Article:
On Sunday night, my boss hosted her annual New Teacher dinner, when she invites all new faculty and staff to her home, along with their mentors, administration and other significant players in the day to day life of the school, for a casual meet and greet before professional development begins this week. Since I hold a leadership position (not to mention serve as a mentor to one of my English dept colleagues this year), I get to tag along with my husband, big britches Academic Dean.
It’s always fun to catch up with my friends who I haven’t seen for a couple months, and as we sat down to dinner, a few of us chatted about our summer workout routines. Several of them are renewing their commitment to the exercise bandwagon, and as we compared notes, one of my other colleagues, listening to our discussion, asked me, “So, wait, what do you do?”
Me: “Triathlons. You know, swim, bike, and run? I’m doing an Olympic length race on Labor Day so my summer workouts have been kind of crazy.”
Her: “Wow. That seems like an awful lot to juggle with everything else. Why do you do that?”
Her question was sincere, with absolutely no mockery or snark intended. She looked at me quizzically, genuinely wanting to understand why a middle aged mom of 3 would voluntarily spend the time, money and
agony energy on a hobby that didn’t, to her understanding, score well on the investment-return ratio.
I picked up my wine glass and took a sip, stalling, while I looked across the table at her. My colleagues paused, waiting for my response.
I thought about my health in 2010, a period in my life that sometimes seems like a lifetime ago, and some days feels like yesterday. How I didn’t sleep at all for months, and then only intermittently for a couple of years after that. How my doctor prescribed Lunesta, but it didn’t touch my insomnia; she prescribed Ambien, and still my body refused to wind down from high alert, always ready, even at 2 or 3am, for the next bombshell. How my doctor looked at me and said, “Tracey, you have to figure something out because I can’t give you something stronger than Ambien.”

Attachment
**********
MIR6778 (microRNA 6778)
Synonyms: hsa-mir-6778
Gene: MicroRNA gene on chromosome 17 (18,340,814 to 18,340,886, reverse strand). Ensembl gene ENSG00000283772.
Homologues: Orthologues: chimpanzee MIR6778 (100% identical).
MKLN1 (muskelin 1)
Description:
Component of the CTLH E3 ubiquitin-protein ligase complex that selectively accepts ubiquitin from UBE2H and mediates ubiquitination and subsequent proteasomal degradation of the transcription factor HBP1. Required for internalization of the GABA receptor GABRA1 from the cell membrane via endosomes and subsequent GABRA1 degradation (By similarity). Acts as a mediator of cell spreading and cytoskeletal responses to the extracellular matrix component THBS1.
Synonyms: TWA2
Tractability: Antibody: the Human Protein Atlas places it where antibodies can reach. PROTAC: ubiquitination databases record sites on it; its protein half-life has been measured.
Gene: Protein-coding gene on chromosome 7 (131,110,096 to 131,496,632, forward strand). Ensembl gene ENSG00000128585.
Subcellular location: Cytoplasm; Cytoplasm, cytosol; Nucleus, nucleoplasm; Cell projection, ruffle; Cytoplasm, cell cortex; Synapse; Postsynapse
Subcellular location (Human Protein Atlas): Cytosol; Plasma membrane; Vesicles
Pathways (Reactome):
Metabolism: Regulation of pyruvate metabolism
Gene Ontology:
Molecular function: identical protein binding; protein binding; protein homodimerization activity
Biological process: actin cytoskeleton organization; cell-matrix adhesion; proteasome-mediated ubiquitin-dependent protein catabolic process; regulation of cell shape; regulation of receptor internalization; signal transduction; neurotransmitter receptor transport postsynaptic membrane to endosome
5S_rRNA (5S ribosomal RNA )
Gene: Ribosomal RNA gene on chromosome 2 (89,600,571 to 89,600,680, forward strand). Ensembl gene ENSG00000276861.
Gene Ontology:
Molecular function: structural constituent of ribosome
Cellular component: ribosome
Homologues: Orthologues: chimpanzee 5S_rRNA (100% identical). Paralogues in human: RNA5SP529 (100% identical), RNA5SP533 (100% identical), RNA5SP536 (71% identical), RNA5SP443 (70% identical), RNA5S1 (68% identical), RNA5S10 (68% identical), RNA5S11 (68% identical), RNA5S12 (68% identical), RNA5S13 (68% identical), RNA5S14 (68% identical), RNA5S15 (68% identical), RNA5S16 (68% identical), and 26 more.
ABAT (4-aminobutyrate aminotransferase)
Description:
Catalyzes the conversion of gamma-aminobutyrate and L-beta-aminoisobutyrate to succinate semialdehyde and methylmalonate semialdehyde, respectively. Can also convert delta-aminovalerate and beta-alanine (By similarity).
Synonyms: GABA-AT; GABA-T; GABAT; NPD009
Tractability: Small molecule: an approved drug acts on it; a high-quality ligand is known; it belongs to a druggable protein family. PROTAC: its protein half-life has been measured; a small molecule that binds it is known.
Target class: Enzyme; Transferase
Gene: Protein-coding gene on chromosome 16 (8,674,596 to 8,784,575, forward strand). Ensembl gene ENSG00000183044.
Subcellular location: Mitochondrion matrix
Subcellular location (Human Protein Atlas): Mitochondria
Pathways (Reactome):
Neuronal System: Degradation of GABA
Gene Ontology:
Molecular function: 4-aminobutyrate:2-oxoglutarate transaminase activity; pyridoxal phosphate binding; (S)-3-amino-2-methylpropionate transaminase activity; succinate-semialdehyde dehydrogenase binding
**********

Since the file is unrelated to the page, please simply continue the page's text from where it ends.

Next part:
I thought about how I couldn’t bring myself to eat, and lost 40lbs in a matter of months. How a well-meaning but misguided colleague worriedly spoke to several individuals at our 2010 class retreat, saying she believed I had anorexia, after witnessing me in the dining hall over the course of 48 hours, plate untouched at each meal. I tiredly and resignedly dispatched a trusted friend to spread the word that, no, it wasn’t anorexia, just a divorce.
I thought about how, after months of weekly therapy, and the ongoing panic attacks and flashbacks and crying jags, my therapist gently said that she believed I had PTSD, that it wasn’t uncommon with women blindsided with massive betrayal, that the recovery for my circumstances was significantly more complex and arduous than your generic, run of the mill divorce. I remember thinking I would always be broken, that I was now damaged goods.
I thought about how I started Couch to 5k in 2011, because my narrative was always, always, even as a Division I athlete, that I couldn’t run. How I was desperate to prove, even if only to myself, that I could succeed at something hard. How I couldn’t control being a failure at marriage, or as a mother (because my 2011 self very much believed I had failed as a mother), but maybe if I could run, there was a sliver of redemption. I thought about how at first, it was just about running 2 minutes, and then 3 minutes, and then at some point it wasn’t about running more minutes at all (although that rapidly increased) but the meditative rhythm that calmed me.
I thought about how with every goal accomplished, with every training plan completed, a tiny piece of my soul falls back into place. How the sweat of a long, hard workout, when I am literally gasping for air and my legs shaking and my muscles aching, feels like a baptism, washing away the wreckage of my former life. How I felt completely, utterly worthless, foolish, the joke of an entire network of friends and acquaintances, but now feel strong, competent, invincible.
I considered my answer as I peered at her over my Sauvignon Blanc, and flexed my leg muscles, knowing without looking under the table the definition that was now there, for the first time in my entire life. I thought about how I couldn’t remember the last time I cried, or suffered a panic attack, or felt victimized; I considered how, as athletic and strong as my body now is, my mind was the real warrior, losing the battle but winning the war. I thought about how I used to avoid some events as a mother, unable to stomach the confrontation, the inevitable PTSD triggers, and now I stand my ground, triumphant, victorious.
I carefully set my wine glass down, flashed a dimpled grin, and in a light and playful tone, replied, “I do it for the medals. Who doesn’t love a medal?!”